Referring now specifically to FIG. 2, the cap 17 is shown to include as elastomeric head 32a that extends across the open end of the pipe, the head molded integrally with the skirt 17a. The latter telescopically interfits the ring bore 33, to be retained to the pipe end portion by the ring. A metallic plate 34 is molded into the head 32, and its periphery extends in alignment with the pipe end portion. Cylindrical skirt 17a protectively overlaps the thread 13 of lesser diameter, and may advantageously extend to the shoulder 34 between threads 13 and 14. A bore portion 35 of the skirt is sized to compressively engage an outer surface defined by the pipe or rod end. That surface is typically a frusto-conical land 36 which is radially compressively engaged by bore portion 35 to form a seal preventing ingress of exterior corrosive or other fluid or liquid into the pipe. For that purpose, land 36 is located between the threading on the pipe and the end 37 of the latter. The existence of that seal enables the ring 19 to he fully split, in an axial direction, as illustrated in FIG. 2, whereby fluid entering the thread via the split cannot gain ingress to the pipe interior.
It will also be noted that the ring 19 has a bore 37 which compressively engages the pipe or rod exterior surface, as at 38, at a location axially spaced from the skirt, further, the ring bore at 33a may also compressively engage thread 14. These points of engagement of the ring with the pipe, thread and skirt assure a frictional retention of the ring on the pipe end portion, preventing dislodgement of the ring and cap off the pipe as during dragging of the pipe on a surface, for example during up-lifting of the pipe at a derrick location, with the ring dragging on the deck.
The protector 12 at the opposite end of the pipe also functions to prevent ingress of external fluid into that pipe end, so as to prevent pipe bore corrosion. As shown in FIG. 3, the cap 18 has an elastomeric head 38a extending across the pipe end. Also, a reinforcement metal plate 39 is molded into the head, as shown, and its periphery extends in alignment with the pipe end 40. The cap elastomeric skirt 41 has a bore 41a closely fitting, and compressed against the outer surface 42 of the pipe end portion shown, and forms a seal therewith. The skirt is received in counterbore 42a defined by the ring 20, so that tightening of the split ring effects the compressive seal between the cap skirt and the pipe outer surface. The ring also consists of elastomeric material. Such material for the described rings and caps may consist of rubber having a shore hardness between 75 and 80.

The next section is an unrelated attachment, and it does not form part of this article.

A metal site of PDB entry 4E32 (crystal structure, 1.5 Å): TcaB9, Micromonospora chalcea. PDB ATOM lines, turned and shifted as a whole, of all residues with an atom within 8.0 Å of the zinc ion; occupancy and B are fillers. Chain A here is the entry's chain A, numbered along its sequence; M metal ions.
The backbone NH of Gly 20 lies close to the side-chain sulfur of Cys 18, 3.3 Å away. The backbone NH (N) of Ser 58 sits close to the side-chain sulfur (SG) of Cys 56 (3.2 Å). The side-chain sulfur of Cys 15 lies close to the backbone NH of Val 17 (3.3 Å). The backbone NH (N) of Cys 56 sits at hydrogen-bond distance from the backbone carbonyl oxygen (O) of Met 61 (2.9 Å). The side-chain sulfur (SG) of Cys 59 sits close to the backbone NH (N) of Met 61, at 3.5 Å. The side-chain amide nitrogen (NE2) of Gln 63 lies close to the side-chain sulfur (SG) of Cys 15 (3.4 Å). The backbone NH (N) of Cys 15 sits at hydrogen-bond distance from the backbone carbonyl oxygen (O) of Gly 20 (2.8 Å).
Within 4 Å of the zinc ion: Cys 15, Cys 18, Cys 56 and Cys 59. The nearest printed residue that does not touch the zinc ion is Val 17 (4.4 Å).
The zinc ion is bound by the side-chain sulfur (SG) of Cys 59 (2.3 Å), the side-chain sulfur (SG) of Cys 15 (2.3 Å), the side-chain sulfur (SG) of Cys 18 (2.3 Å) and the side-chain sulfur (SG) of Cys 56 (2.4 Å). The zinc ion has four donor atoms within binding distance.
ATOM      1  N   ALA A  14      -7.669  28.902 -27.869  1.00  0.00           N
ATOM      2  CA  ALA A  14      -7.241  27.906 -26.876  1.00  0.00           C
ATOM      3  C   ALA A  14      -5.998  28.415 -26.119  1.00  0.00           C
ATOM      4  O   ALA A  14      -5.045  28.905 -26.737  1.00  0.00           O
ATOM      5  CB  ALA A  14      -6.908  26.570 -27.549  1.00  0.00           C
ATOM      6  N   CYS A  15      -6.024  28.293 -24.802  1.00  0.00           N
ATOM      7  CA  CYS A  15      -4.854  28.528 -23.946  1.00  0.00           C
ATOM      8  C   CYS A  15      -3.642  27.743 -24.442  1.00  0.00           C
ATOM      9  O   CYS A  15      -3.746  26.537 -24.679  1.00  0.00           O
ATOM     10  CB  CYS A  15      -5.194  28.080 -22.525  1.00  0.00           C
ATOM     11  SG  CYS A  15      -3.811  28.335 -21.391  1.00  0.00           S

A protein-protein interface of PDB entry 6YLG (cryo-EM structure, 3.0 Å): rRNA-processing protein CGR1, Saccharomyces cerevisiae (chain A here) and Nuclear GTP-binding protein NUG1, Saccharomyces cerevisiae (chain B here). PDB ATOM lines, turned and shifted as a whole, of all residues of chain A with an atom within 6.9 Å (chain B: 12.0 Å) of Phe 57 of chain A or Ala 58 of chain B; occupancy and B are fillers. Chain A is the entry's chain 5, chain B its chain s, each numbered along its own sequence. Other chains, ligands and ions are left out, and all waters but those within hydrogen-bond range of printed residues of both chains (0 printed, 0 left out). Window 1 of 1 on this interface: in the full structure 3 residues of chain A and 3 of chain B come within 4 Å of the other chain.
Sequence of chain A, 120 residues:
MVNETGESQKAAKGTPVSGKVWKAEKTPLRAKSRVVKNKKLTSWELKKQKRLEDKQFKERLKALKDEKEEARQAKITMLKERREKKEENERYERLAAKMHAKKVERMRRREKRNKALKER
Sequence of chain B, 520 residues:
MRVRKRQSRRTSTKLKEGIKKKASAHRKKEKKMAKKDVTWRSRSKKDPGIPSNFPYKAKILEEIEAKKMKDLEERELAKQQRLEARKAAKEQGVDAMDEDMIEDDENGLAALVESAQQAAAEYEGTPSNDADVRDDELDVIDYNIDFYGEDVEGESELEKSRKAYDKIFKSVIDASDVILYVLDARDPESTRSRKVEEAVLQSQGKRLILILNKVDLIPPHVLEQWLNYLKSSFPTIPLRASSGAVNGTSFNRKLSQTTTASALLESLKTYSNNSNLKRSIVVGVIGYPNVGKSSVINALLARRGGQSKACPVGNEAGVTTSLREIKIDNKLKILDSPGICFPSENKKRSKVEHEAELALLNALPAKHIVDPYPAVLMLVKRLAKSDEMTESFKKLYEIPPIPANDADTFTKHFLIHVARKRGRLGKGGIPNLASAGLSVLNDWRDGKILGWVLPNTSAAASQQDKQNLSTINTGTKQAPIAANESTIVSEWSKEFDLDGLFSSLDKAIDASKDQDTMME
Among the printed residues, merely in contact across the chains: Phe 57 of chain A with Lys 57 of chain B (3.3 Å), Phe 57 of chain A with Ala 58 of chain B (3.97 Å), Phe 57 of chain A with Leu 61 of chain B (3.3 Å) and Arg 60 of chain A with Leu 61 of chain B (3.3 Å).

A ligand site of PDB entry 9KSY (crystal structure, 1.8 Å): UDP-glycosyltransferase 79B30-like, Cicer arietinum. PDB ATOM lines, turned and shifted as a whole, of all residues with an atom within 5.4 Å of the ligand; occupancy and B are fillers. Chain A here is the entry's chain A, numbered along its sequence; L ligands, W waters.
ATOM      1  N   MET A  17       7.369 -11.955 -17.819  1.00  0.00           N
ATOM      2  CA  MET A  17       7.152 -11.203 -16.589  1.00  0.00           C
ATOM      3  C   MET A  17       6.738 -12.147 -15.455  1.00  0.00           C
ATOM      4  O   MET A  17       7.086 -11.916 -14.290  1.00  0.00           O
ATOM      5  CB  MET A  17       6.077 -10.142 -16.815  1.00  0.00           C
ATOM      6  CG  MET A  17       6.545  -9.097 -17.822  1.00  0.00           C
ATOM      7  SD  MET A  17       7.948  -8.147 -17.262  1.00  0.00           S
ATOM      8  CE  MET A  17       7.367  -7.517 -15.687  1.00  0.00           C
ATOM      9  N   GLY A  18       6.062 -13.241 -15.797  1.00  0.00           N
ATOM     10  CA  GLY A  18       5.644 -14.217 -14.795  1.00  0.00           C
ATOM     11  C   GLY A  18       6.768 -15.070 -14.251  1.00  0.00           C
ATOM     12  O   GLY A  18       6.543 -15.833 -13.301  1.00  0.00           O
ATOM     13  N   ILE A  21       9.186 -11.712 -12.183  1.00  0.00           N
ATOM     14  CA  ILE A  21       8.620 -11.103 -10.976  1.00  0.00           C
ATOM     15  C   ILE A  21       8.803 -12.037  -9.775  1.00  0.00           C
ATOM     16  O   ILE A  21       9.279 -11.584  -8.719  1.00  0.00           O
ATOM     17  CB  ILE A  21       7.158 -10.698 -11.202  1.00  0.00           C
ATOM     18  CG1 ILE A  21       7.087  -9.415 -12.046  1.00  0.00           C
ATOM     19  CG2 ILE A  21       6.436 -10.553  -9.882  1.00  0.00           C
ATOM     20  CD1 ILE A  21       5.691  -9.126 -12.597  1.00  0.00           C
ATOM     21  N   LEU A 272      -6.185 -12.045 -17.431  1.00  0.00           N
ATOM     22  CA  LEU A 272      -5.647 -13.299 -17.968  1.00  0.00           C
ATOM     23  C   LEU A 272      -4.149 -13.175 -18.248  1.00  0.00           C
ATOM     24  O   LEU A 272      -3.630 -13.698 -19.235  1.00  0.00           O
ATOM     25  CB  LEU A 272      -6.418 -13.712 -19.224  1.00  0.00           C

The ring 20 also has a bore at 46 compressively engaging the pipe surface 47, whereby tightening of the ring on the pipe and on the cap skirt develops friction sufficient to prevent dislodgement of the protector 12 off the end of the pipe as the protector is dragged on the ground or on a deck.
Removal of the protectors off the ends of the pipe is effected by removing pins 24 and 124, which relieves tensioning of the rings 19 and 20, which in turn allows their removal off the pipe ends along with removal of the caps 17 and 18.
Note that the rings and caps also cushion sudden impact loads delivered to the pipe ends and threads.
|Cited Patent||Filing date||Publication date||Applicant||Title|
|US1786491 *||16 Aug 1928||30 Dec 1930||Hunter Percy E||Pipe-thread protector|
|US2156221 *||3 May 1937||25 Apr 1939||Republic Steel Corp||Thread protector|
|US2253729 *||31 Oct 1940||26 Aug 1941||Pittsburgh Screw & Bolt Corp||Thread protector for pipe|
|US2316013 *||22 Mar 1941||6 Apr 1943||Mulholland Thomas||Pipe thread protector|
|US2709456 *||7 Mar 1950||31 May 1955||Wedge Protectors Inc||Thread protectors|
|US2808954 *||24 May 1956||8 Oct 1957||Owens Hlinois Glass Company||Tamper-proof closures for containers|
|US3606073 *||16 Dec 1969||20 Sep 1971||Pennwalt Corp||Cap for flare fitting|
|US3713463 *||24 Dec 1970||30 Jan 1973||Bywater L||Closure member for pipes and the like|
|US3814135 *||2 Mar 1972||4 Jun 1974||Gti Corp||Hose and tubing assembly closures|
|US4020873 *||18 Jul 1975||3 May 1977||Precise Metals & Plastics, Inc.||Thread protector for an externally threaded pipe|
|US4079756 *||10 Jun 1976||21 Mar 1978||Pennsylvania Plastic Products, Inc.||Protective closure for external pipe threads|
|US4111235 *||6 Jul 1976||5 Sep 1978||Bj-Hughes Inc.||Pipe cap|
|Citing Patent||Filing date||Publication date||Applicant||Title|
|US4354529 *||7 Mar 1980||19 Oct 1982||Soutsos Michael D||Pipe thread protector|
|US4398566 *||27 Jul 1981||16 Aug 1983||Janzen Harlo W||Pipe thread protector apparatus|
|US4628965 *||25 May 1984||16 Dec 1986||Perfection Corporation||Stab-type coupling|
|US5040250 *||29 May 1990||20 Aug 1991||Caretaker Systems, Inc.||Return fitting with releasable cap|
|US5148835 *||29 Jan 1992||22 Sep 1992||Clark Jim W||Well casing pipe thread protector|
|US5465759 *||22 Mar 1994||14 Nov 1995||Hydril Company||Variable diameter pipe protector|
|US6076560 *||27 Apr 1999||20 Jun 2000||Corrupipe Cc||Pool cleaner hose weight|
|US6920900 *||21 Mar 2003||26 Jul 2005||Ameron International Corporation||Sewer pipe section|
|US8001995||23 Jun 2008||23 Aug 2011||Gregory Molloy||End cap for a hydraulic fitting|
|US8468877||1 Aug 2011||25 Jun 2013||Gregory Molloy||End cap for a hydraulic fitting|
|US9341298||24 Jun 2013||17 May 2016||Gregory Molloy||End cap for a hydraulic fitting|
|US20030178079 *||21 Mar 2003||25 Sep 2003||Friedrich Ralph S.||Sewer pipe section|
|WO2009158277A1||19 Jun 2009||30 Dec 2009||Gregory Molloy||End cap for a hydraulic fitting|
|U.S. Classification||138/89, 138/96.00T, 405/255, 138/96.00R|
|Cooperative Classification||F16L57/005, B65D59/06|
|21 Apr 1998||AS||Assignment|
Owner name: CHASE BANK OF TEXAS, NATIONAL ASSOC., AS AGENT, TE
Free format text: SECURITY INTEREST;ASSIGNOR:HYDRIL COMPANY;REEL/FRAME:009123/0016
Effective date: 19980323
|16 Jun 2004||AS||Assignment|
Owner name: HYDRIL COMPANY, TEXAS
Free format text: RELEASE OF LIEN;ASSIGNOR:CHASE BANK OF TEXAS, NATIONAL ASSOCIATION;REEL/FRAME:014734/0860
Effective date: 20040604